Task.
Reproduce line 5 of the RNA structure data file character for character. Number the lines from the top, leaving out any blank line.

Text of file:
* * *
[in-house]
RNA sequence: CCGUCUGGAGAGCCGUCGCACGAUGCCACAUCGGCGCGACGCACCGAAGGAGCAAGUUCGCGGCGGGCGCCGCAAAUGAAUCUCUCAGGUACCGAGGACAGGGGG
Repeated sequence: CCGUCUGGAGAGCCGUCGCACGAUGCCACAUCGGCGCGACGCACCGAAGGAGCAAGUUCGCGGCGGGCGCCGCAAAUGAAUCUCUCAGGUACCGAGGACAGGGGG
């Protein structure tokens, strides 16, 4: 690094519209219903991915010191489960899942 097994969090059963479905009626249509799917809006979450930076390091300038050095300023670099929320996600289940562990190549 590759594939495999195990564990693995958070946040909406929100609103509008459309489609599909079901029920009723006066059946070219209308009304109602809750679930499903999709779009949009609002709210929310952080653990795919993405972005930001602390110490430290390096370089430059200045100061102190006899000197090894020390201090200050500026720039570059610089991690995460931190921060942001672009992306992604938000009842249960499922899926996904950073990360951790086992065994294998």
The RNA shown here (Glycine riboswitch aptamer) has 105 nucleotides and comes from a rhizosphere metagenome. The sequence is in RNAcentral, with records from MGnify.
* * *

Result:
The RNA shown here (Glycine riboswitch aptamer) has 105 nucleotides and comes from a rhizosphere metagenome. The sequence is in RNAcentral, with records from MGnify.